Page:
Emmaus has been providing permanent homes, services, and advocacy to individuals with intellectual disabilities for more than 25 years.
In 1989, Lorraine and Ken Wagner, parents of a daughter with a disability, were inspired to write and send letters to everyone they knew inviting them to a meeting to study, discuss and discern how to better serve persons with intellectual disabilities. As a result of those discussions, and in concert with prayerful reflection, focused planning efforts and a groundswell of activity, Emmaus was formed.
1989: The Emmaus Community of Pittsburgh was founded.
1993: The Emmaus Community became incorporated and opened a social center in Beechview.
1994: The first Emmaus Home opened on the South Side in the old St. Peter’s Rectory.
1995: The second home, Bethany House, opened in Brookline. Respite was provided to persons on an as needed basis.
2000: The Emmaus Respite Center and Offices were opened in the South Side.
2002: The third home, Tabor House, was opened in Troy Hill.
2004: Emmaus completed a strategic plan with the guidance of students and faculty from the University of Pittsburgh’s Graduate School of Public and International Affairs (GSPIA)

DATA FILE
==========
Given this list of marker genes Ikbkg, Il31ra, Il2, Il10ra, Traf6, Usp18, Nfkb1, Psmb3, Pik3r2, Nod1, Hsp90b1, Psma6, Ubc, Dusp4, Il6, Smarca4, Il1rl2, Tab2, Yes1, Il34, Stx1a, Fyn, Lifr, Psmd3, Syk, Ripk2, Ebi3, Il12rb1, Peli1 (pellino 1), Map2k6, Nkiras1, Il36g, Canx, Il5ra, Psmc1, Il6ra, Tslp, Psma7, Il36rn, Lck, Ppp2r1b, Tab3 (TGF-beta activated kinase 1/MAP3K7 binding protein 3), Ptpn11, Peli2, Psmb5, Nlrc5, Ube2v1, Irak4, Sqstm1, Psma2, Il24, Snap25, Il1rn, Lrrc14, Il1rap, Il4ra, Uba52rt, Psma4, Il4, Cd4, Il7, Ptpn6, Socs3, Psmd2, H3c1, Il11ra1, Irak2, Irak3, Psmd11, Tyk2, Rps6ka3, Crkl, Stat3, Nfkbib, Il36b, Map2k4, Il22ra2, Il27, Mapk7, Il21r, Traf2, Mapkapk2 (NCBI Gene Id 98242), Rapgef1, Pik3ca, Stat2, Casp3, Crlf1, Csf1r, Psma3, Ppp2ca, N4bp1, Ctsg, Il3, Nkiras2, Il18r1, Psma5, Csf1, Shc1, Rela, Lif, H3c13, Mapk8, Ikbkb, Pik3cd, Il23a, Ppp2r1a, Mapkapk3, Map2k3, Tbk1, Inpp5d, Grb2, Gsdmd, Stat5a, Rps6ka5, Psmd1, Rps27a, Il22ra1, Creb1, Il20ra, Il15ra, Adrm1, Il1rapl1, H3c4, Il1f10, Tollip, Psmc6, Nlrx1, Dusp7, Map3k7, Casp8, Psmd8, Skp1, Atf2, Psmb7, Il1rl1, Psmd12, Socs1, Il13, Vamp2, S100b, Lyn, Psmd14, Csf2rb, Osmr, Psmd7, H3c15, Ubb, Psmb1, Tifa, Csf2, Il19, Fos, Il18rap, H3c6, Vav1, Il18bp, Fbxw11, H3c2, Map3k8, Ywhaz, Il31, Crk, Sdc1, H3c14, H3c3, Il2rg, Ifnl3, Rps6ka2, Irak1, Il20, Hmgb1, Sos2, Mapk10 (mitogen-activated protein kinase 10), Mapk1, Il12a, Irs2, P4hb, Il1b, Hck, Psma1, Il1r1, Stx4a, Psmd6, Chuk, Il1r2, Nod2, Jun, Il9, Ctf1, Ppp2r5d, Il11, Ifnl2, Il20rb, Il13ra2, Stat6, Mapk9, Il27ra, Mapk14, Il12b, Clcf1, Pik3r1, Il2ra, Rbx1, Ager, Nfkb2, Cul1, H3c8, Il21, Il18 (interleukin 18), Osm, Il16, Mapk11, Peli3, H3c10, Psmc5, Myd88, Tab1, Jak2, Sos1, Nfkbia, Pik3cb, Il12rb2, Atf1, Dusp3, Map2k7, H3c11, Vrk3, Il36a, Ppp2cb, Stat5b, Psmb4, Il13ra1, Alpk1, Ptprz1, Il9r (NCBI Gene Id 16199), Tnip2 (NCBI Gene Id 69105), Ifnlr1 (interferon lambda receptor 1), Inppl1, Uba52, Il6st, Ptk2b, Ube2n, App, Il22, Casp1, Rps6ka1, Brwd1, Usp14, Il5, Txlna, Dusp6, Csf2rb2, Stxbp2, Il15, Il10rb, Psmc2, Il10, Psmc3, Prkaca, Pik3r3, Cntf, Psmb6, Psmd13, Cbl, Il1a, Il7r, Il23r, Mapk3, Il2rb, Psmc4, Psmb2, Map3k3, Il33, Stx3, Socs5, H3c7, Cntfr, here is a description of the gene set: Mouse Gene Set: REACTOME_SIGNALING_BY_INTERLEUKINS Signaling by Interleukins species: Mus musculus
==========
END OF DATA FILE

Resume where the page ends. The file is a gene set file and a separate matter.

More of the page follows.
2005: Emmaus launched a Feasibility Study to prepare for a major Capital Campaign. Our Respite Center was converted into a permanent home, Jordan House, for our senior residents.
2007: Emmaus opened a Supported Living Apartment program in Mt. Lebanon to serve residents who are capable of living independently, with non-24 hour support.
2009: The residents from Tabor House in Troy Hill relocated to a new home in Dormont.
2010: Jericho Center was opened in Brookline to use as a Respite Center. Troy Hill respite center was closed. Shiloh House was opened in Mt. Lebanon.
2011: Jericho Respite Center became Jericho House.
2013: Emmaus expanded its Non-Residential Programs to include Respite, Companion Services, and Home & Community Habilitation. Jerusalem House was opened in Scott Township.
2014: Noah House opened in Bethel Park.